Sleep also has links to fertility, with irregular sleep cycles potentially causing issues when it comes to baby-making. “Circadian rhythm and the hormones that regulate sleep and wakefulness also trigger the release of the daily hormones that regulate both ovulation and the process of sperm maturation,” explains Dr Green. “So if your sleep cycle and sleep habits are not regular, there may be dysfunction in the timing or regularity of those hormones being released, and this can lead to menstrual irregularity or a prolonged period of trying to conceive unsuccessfully.”
The effects of sleep deprivation on mental health
As you’d expect, there’s interplay between sleep and mental health too, though to what extent doctors don’t yet know. “Chronic sleep deprivation leads to increased risk of many health problems, and that includes mental health,” says Dr Ptacek of the UCSF Weill Institute for Neurosciences. “Again, we don’t understand the molecular details of this but are using our studies in familial sleep traits to begin to address this question.”
You probably aren’t imagining it, either: you do feel more emotional when you’re not sleeping well. As Dr Salvaterra points out, when we are sleep deprived “our emotions are also impacted, as mood disorders and emotional instability has been noted in people who are deprived of restful sleep”.
What about people who are dealing with anxiety or depression? How do those mental health conditions affect sleep? “People who have depression tend to either sleep a lot less or a lot longer,” says Dr Browning. “They may sleep a lot less because of anxiety and worries, but people with depression can also sleep a lot more because they are basically escaping life. So they’ll be sleeping for long periods, often throughout the day, which then messes up their sleep at night.”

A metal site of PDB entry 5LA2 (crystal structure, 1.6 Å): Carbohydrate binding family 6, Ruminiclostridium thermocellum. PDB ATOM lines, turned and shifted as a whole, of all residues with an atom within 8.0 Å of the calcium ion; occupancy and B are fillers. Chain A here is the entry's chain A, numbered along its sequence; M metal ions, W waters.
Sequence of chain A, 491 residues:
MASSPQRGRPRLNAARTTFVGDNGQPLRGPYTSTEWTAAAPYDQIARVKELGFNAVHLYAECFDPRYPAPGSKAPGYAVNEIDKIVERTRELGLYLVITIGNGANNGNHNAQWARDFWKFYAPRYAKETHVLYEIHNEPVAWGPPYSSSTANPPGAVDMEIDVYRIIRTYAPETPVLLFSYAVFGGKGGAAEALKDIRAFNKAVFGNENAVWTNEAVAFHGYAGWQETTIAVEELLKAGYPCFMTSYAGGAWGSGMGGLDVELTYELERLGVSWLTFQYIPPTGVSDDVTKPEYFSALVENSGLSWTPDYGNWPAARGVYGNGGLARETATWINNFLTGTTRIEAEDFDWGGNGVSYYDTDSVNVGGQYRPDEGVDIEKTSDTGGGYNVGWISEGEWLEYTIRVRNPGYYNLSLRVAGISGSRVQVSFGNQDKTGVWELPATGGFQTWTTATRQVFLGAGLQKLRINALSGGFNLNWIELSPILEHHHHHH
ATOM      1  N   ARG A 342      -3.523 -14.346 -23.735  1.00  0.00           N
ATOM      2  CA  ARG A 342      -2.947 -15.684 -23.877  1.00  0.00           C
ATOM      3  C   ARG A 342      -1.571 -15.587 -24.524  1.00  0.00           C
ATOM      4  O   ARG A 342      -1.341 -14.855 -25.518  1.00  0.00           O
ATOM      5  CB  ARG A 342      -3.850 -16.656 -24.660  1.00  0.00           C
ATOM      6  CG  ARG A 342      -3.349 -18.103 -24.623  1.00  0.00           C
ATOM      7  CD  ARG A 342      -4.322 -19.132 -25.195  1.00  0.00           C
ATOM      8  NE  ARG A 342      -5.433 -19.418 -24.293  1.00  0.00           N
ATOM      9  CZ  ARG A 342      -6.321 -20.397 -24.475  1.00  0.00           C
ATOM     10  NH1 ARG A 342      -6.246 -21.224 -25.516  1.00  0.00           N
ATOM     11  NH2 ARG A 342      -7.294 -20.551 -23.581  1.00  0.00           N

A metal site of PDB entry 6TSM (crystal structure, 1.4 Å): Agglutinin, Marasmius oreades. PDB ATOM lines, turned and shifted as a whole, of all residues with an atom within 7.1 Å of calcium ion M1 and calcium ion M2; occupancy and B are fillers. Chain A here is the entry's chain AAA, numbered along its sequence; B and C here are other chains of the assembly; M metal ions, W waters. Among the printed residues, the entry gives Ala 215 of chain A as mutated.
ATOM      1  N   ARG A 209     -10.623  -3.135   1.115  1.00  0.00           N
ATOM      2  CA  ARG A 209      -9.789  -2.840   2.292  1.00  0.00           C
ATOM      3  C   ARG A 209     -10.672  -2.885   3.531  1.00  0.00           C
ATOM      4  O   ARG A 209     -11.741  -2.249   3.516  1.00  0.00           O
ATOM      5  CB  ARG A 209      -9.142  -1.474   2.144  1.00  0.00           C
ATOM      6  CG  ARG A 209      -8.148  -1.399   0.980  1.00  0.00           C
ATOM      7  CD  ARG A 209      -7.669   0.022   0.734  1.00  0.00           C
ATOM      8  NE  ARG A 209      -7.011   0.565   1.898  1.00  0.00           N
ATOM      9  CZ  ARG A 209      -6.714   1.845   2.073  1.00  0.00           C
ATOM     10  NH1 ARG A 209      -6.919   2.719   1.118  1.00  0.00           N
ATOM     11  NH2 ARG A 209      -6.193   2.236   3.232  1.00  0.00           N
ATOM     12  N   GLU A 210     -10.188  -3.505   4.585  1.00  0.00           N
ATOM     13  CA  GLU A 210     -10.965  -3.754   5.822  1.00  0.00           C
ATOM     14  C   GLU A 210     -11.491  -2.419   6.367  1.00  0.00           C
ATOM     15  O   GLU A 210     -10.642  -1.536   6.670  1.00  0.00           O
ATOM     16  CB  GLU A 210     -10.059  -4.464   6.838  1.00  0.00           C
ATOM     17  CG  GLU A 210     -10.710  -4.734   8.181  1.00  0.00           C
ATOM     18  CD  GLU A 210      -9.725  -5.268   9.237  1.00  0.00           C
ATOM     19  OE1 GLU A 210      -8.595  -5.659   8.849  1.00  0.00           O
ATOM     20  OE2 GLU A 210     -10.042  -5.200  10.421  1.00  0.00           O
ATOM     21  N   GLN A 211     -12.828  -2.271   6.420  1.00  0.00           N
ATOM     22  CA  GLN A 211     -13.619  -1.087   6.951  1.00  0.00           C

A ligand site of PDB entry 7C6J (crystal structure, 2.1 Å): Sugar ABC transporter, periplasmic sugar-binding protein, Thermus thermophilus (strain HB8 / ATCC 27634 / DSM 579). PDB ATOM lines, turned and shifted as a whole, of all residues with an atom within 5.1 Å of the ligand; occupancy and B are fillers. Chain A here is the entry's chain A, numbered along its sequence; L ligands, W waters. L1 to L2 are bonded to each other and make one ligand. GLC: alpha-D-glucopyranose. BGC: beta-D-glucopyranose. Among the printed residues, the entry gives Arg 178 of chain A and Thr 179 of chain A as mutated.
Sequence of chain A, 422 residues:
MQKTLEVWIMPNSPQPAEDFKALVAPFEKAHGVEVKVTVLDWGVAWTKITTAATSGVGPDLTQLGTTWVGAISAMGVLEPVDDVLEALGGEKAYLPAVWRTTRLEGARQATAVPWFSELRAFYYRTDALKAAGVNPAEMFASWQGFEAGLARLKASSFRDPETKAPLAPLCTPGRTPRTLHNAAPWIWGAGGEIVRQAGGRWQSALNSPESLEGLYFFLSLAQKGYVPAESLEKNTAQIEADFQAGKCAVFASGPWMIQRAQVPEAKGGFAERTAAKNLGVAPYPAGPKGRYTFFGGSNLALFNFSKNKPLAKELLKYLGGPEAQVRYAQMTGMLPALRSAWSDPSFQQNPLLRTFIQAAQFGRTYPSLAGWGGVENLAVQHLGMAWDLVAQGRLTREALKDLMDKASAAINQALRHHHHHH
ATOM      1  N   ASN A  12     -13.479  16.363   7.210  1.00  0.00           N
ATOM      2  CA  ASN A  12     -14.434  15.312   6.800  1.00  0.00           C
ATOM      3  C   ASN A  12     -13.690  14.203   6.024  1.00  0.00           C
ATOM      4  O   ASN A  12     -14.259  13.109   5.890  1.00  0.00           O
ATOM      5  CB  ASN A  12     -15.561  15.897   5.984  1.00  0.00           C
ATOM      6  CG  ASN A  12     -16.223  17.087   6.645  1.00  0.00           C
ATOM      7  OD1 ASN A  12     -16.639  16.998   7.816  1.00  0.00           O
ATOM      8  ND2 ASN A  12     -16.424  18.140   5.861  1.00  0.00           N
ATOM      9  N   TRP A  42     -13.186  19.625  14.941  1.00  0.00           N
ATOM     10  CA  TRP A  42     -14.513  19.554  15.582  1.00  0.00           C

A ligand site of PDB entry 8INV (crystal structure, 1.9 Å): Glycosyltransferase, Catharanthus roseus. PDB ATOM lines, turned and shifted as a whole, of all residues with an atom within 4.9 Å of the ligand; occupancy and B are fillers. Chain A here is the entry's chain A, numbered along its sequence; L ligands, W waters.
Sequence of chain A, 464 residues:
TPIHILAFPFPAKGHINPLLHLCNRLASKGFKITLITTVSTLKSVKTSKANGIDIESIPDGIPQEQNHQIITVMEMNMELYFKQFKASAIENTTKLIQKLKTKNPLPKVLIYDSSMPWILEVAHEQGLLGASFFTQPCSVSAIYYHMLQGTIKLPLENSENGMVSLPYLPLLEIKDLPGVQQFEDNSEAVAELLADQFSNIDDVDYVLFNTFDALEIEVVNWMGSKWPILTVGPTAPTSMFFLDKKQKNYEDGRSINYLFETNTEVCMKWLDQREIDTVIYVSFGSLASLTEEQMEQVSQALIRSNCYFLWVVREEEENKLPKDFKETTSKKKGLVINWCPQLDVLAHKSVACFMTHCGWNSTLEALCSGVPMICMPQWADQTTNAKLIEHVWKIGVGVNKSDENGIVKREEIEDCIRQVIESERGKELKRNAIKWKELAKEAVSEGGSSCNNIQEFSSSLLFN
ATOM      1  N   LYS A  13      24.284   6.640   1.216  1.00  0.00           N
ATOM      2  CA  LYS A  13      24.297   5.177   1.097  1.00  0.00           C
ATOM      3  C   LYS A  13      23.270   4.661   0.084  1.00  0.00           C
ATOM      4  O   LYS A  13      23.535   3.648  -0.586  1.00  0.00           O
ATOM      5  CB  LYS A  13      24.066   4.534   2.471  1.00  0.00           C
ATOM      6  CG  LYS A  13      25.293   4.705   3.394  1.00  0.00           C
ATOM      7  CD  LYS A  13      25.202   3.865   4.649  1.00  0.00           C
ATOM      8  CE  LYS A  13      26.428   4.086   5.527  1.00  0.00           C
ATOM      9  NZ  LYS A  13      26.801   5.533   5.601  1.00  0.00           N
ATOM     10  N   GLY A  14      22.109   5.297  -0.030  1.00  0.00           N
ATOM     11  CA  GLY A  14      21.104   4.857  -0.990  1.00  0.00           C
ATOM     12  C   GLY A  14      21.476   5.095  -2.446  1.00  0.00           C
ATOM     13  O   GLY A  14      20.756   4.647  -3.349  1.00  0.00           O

If sleep is so important, should we worry if we have short-term sleep loss?
When we ask ourselves the question ‘why is sleep important?’, it’s easy to become aware of our own sleep, whether it’s any good, whether we’re getting enough, and how normal is it to wake up in the middle of the night anyway? Is it our fault for not buying the best mattress for your favorite sleep position? It’s easy to panic, but that’s possibly one of the most counter-productive things you can do for better sleep.
“Short-term sleep loss is something we are able to deal with,” Dr Browning assures us. “We can recover from it. And if it wasn’t, every new parent on the planet would be absolutely screwed. Everyone has periods of sleep loss, but when that loss becomes the norm that’s when problems build up. So if you’re consistently not sleeping, you are doing longer-term damage that you won’t be able to undo.”
Remember when you were young (or maybe you still are) and felt as though you could work all day, party all night, and not have a care about getting much sleep? Us too, but it turns out being awake for very long periods at a time without sleeping isn’t so clever.
In fact, when we asked UCHealth’s Dr Green what would happen to a healthy person if they didn’t sleep for 24 hours, this is what she said: “Being sleep deprived even for a short period of time has profound effects, particularly on mood, driving and work safety, and focus and attention.
“There are studies showing that after 20 hours awake drowsy drivers are impaired on reaction time testing equivalent with a 0.08% blood alcohol content, and that after 24 hours awake, that impairment is equivalent to a BAC of 0.1%.”
However, if you think a long, luxurious lie-in at the weekends will help you catch up on sleep then you may want to reconsider. “Maintaining the same bedtimes and wake-times (yes even on weekends!) is one of the healthiest things you can do for your sleep habits overall,” advises Dr Green. “Keeping a regular schedule of sleep helps keep your circadian rhythm normal and better regulates all the other processes (appetite, fertility hormones, energy level, etc) that depend on that 24-hour cycle in your body.
“‘Catch-up’ sleep can make it difficult to fall asleep at night as it pushes your circadian rhythm out of alignment, so it may feel like a great idea on a Saturday morning, but for some people it can really make Sunday night and Monday morning much more difficult.